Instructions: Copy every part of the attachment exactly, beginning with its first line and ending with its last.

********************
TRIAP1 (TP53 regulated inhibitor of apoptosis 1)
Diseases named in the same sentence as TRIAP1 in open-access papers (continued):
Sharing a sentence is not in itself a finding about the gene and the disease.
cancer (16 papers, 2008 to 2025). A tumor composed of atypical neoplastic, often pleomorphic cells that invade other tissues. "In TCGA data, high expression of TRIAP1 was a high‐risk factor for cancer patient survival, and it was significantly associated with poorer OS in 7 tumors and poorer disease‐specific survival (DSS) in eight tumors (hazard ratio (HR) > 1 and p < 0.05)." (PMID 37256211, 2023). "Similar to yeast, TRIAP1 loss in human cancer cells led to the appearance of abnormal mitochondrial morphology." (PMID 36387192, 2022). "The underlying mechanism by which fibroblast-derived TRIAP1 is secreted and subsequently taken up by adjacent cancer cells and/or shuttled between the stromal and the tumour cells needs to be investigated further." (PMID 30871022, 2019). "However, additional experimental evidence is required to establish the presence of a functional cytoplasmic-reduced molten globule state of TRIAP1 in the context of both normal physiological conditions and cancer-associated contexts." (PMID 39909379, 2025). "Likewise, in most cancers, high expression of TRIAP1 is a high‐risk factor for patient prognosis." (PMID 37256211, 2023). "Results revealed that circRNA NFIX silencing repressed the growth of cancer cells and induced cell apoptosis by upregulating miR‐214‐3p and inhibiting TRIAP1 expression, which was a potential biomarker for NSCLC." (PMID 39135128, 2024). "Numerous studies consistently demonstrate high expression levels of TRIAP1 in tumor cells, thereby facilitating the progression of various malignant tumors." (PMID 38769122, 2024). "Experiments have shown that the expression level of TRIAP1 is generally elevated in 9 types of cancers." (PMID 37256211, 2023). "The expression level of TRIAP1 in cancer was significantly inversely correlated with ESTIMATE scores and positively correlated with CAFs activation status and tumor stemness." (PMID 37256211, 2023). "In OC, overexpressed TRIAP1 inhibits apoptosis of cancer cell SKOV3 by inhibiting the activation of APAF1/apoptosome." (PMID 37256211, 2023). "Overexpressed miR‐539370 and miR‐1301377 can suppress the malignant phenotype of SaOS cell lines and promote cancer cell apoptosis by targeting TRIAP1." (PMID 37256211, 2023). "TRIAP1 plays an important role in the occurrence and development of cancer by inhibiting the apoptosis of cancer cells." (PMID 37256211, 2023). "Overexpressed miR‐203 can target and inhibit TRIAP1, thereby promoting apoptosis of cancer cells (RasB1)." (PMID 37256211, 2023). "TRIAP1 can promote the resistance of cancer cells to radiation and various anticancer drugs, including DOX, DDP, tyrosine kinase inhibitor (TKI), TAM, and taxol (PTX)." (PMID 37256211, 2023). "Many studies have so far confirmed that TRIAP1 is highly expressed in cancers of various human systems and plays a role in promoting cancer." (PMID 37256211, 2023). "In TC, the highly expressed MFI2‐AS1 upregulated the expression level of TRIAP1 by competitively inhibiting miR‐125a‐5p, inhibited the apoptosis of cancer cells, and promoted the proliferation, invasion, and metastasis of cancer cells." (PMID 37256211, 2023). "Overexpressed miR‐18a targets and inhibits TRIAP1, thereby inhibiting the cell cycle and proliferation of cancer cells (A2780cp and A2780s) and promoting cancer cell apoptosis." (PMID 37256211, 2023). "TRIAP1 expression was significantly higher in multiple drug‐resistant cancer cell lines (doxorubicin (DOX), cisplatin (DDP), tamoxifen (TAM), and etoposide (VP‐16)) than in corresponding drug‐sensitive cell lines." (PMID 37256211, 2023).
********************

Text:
TRIAP1 (TP53 regulated inhibitor of apoptosis 1)
Diseases named in the same sentence as TRIAP1 in open-access papers (continued):
Sharing a sentence is not in itself a finding about the gene and the disease.
cancer (16 papers, 2008 to 2025). A tumor composed of atypical neoplastic, often pleomorphic cells that invade other tissues. "In TCGA data, high expression of TRIAP1 was a high‐risk factor for cancer patient survival, and it was significantly associated with poorer OS in 7 tumors and poorer disease‐specific survival (DSS) in eight tumors (hazard ratio (HR) > 1 and p < 0.05)." (PMID 37256211, 2023). "Similar to yeast, TRIAP1 loss in human cancer cells led to the appearance of abnormal mitochondrial morphology." (PMID 36387192, 2022). "The underlying mechanism by which fibroblast-derived TRIAP1 is secreted and subsequently taken up by adjacent cancer cells and/or shuttled between the stromal and the tumour cells needs to be investigated further." (PMID 30871022, 2019). "However, additional experimental evidence is required to establish the presence of a functional cytoplasmic-reduced molten globule state of TRIAP1 in the context of both normal physiological conditions and cancer-associated contexts." (PMID 39909379, 2025). "Likewise, in most cancers, high expression of TRIAP1 is a high‐risk factor for patient prognosis." (PMID 37256211, 2023). "Results revealed that circRNA NFIX silencing repressed the growth of cancer cells and induced cell apoptosis by upregulating miR‐214‐3p and inhibiting TRIAP1 expression, which was a potential biomarker for NSCLC." (PMID 39135128, 2024). "Numerous studies consistently demonstrate high expression levels of TRIAP1 in tumor cells, thereby facilitating the progression of various malignant tumors." (PMID 38769122, 2024). "Experiments have shown that the expression level of TRIAP1 is generally elevated in 9 types of cancers." (PMID 37256211, 2023). "The expression level of TRIAP1 in cancer was significantly inversely correlated with ESTIMATE scores and positively correlated with CAFs activation status and tumor stemness." (PMID 37256211, 2023). "In OC, overexpressed TRIAP1 inhibits apoptosis of cancer cell SKOV3 by inhibiting the activation of APAF1/apoptosome." (PMID 37256211, 2023). "Overexpressed miR‐539370 and miR‐1301377 can suppress the malignant phenotype of SaOS cell lines and promote cancer cell apoptosis by targeting TRIAP1." (PMID 37256211, 2023). "TRIAP1 plays an important role in the occurrence and development of cancer by inhibiting the apoptosis of cancer cells." (PMID 37256211, 2023). "Overexpressed miR‐203 can target and inhibit TRIAP1, thereby promoting apoptosis of cancer cells (RasB1)." (PMID 37256211, 2023). "TRIAP1 can promote the resistance of cancer cells to radiation and various anticancer drugs, including DOX, DDP, tyrosine kinase inhibitor (TKI), TAM, and taxol (PTX)." (PMID 37256211, 2023). "Many studies have so far confirmed that TRIAP1 is highly expressed in cancers of various human systems and plays a role in promoting cancer." (PMID 37256211, 2023). "In TC, the highly expressed MFI2‐AS1 upregulated the expression level of TRIAP1 by competitively inhibiting miR‐125a‐5p, inhibited the apoptosis of cancer cells, and promoted the proliferation, invasion, and metastasis of cancer cells." (PMID 37256211, 2023). "Overexpressed miR‐18a targets and inhibits TRIAP1, thereby inhibiting the cell cycle and proliferation of cancer cells (A2780cp and A2780s) and promoting cancer cell apoptosis." (PMID 37256211, 2023). "TRIAP1 expression was significantly higher in multiple drug‐resistant cancer cell lines (doxorubicin (DOX), cisplatin (DDP), tamoxifen (TAM), and etoposide (VP‐16)) than in corresponding drug‐sensitive cell lines." (PMID 37256211, 2023).